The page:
Put as simply as possible, a channel is any medium through which a message can be delivered. It’s how someone with a message, product, or service communicates with the rest of the world. Different people prioritize different channels of information.
Some people prefer to get their information from social media, while others opt for television, radio, or print magazines. There are a broad variety of channels, and who pays attention to what is vital information for understanding your target audience. Even a billboard is a channel!
Some companies choose to carefully target a small number of channels, while others prefer to spread a wider net and use many channels. This is called omnichannel marketing, and it requires a lot more planning than just buying ad space on every channel you can think of.
In the digital world, channels are becoming highly versatile; social media is allowing companies to perform marketing, customer service, and public relations along the same channel. So what’s the best way to manage all of this potential?
One big problem that can occur with poorly planned omnichannel marketing is that your message can become diluted. You need all of your channels to lead somewhere — ideally the same place, or at least to a carefully planned series of locations depending on current promotions. Omnichannel marketing should look like a pyramid, with the message beginning at a single central location before being disseminated across the channels. Not all messages work across all channels, so not every campaign should be omnichannel, but every campaign should very clearly lead back to the particular conversion or action that you want people to perform.
People should know where to go for what, how to get in touch, and what channels are best for which interactions. When you start marketing across multiple channels, especially digital ones, you are more likely to encounter situations where user interaction differs from what’s expected.
Using social media for customer service developed sort of organically. The back-and-forth nature of social media platforms lend themselves well to that use. It’s become so common that if you’re not prepared to do customer service through social media these days, people interacting with you on those channels may become frustrated. Data collected by the University of Southern California’s Department of Applied Psychology shows that engaging with people through social media in order to give them quick service often leaves them feeling as though their time has been respected. Those positive feelings tend to result in a customer spending more money with you.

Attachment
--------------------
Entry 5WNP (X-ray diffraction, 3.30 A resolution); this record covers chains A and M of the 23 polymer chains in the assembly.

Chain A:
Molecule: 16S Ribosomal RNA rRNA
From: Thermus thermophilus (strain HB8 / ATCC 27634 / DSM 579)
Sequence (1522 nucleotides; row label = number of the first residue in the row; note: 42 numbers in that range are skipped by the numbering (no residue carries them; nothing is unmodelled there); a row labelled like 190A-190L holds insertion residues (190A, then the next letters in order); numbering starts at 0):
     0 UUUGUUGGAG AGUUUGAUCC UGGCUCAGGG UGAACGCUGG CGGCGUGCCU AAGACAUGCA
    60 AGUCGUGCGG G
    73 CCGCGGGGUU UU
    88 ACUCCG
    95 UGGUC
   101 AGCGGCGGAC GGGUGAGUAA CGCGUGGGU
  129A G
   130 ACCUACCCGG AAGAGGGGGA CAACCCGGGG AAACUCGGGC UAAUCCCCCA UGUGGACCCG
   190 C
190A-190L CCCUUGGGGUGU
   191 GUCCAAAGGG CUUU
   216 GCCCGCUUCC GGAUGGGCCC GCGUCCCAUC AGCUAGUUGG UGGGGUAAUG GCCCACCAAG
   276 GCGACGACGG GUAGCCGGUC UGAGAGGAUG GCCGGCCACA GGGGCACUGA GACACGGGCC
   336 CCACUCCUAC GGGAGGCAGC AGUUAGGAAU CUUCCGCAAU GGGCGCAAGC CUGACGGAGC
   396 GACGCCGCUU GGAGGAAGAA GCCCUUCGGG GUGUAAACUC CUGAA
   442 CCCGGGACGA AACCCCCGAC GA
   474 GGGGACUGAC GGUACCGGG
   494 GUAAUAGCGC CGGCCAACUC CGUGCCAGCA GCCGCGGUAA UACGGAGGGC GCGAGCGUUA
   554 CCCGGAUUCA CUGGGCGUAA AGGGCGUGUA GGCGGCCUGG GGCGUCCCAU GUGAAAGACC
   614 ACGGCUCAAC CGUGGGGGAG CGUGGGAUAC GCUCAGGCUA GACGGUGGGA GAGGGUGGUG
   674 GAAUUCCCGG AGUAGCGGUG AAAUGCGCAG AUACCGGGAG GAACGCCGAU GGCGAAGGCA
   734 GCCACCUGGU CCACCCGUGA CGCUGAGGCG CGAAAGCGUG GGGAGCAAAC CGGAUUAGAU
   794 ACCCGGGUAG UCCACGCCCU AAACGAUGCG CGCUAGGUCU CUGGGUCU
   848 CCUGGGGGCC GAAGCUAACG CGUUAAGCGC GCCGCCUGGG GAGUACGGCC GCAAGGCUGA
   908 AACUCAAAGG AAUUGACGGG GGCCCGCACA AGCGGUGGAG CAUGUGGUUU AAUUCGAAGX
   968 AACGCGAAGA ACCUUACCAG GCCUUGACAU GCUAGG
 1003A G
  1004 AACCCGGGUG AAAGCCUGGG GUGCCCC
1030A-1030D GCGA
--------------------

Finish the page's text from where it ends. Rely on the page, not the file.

The rub here is that when you start using social media as part of your marketing strategy, you’ve begun to use a unique channel. Social media platforms require a good degree of management that many companies aren’t prepared for. A single social media manager isn’t equipped to deal with a long list of customer queries, but an unanswered complaint is in full view of the general public and can negatively impact your reputation.
Not every product or campaign is at home on every channel, and what works online might not work in TV or print. The people that primarily consume different channels are often very different groups, and it pays to be aware of how audiences use certain channels. If you’re looking to target young adults, and are trying to keep your business healthy through new generations, social media research is a must. In fact, it’s becoming so ubiquitous among youth that there’s an ongoing debate about the use of social media in the classroom.
Remember, however, that blasting every social media channel with your message isn’t enough. Young people use Instagram for different purposes than Twitter, and while Facebook is a great way to reach millennials if you want your message to reach today’s teenagers, the demographics on that particular network are against you.
Modern marketing can’t ignore digital channels. If you’re aiming for omnichannel marketing, you simply must contend with the dominance of digital media in the everyday lives of almost every audience. It’s crucial to treat each different platform as its own channel, with different audiences expecting different content. “Digital” isn’t a single channel, so think carefully about the platforms you’re using.
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